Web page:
As World War I ended people began to bring their attentions back to the domestic issues of the United States, specifically drunkenness. The average person in 1910 was consuming about 1.6 gallons of alcohol, which led to everything from general drunkenness to abuse within families and this was not a new problem either; since the mid 1800s temperance movements had been popping up across the United States. These temperance movements were more within small towns though and had little to no effect on big cities, but were becoming increasingly popular expecially with religious groups, who believed drinking led to sinful behavior and with women, mostly of whom were abused by their drunk husbands (Brown, 704). As mentioned above with alcohol related crime and death rate at a high and temperance movements being p...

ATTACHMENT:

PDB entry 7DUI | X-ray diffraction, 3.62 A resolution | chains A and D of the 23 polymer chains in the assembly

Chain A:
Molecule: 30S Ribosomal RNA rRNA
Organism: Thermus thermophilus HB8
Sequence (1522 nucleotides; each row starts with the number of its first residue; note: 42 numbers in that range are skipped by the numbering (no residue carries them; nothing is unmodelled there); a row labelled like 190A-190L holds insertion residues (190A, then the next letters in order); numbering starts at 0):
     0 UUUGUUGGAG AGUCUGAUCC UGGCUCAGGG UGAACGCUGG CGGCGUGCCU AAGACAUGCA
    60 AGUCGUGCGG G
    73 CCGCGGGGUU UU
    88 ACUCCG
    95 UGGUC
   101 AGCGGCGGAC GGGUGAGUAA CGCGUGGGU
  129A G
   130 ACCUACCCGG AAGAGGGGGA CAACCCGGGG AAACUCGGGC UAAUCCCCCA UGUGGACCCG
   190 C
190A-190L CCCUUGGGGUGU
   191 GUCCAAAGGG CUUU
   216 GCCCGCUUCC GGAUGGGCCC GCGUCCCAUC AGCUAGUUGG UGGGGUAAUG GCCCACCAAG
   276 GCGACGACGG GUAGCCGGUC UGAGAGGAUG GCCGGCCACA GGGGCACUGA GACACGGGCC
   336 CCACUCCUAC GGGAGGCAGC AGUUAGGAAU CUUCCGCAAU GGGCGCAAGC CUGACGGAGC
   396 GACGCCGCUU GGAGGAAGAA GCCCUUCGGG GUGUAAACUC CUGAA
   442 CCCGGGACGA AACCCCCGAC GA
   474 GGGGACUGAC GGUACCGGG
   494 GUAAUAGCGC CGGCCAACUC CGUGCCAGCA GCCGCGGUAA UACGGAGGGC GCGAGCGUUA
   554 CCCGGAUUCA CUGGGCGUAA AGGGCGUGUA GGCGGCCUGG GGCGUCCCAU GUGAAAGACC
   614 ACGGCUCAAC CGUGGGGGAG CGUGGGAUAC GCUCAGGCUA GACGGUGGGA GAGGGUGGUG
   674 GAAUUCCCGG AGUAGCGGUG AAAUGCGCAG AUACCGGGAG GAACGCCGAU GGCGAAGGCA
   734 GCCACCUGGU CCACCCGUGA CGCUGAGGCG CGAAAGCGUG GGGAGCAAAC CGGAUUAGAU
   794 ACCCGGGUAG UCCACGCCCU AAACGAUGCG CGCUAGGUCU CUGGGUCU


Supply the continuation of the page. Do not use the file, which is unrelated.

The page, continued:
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... wants at any cost, including murder and illegal activites like bootlegging, it would do little to help crime rates and drunkenness. These were both Prohibition's aims and it did little to accomplish either which is why Prohibition was ultimetely so unsuccessful; not only because it increased crime rates, but because of the opposite effect it had on society from what it had intented and that in itself made Prohibition a failure.
Brown, L. Ames. "Prohibition." JSTOR. N.p., n.d. Web. 10 Apr. 2014.
"Prohibition." Britannica's Original Sources. Encyclopaedia Britannica, n.d. Web. 8 Apr. 2014.
"Organized Crime and Prohibition." Organized Crime and Prohibition. N.p., n.d. Web. 10 Apr. 2014.
"crime." American History. ABC-CLIO, 2014. Web. 10 Apr. 2014.
"Liquor Law Violations." Trenton Evening Times 11 Dec. 1920: n. pag. Newsbank Databases. Web. 9 Apr. 2014.
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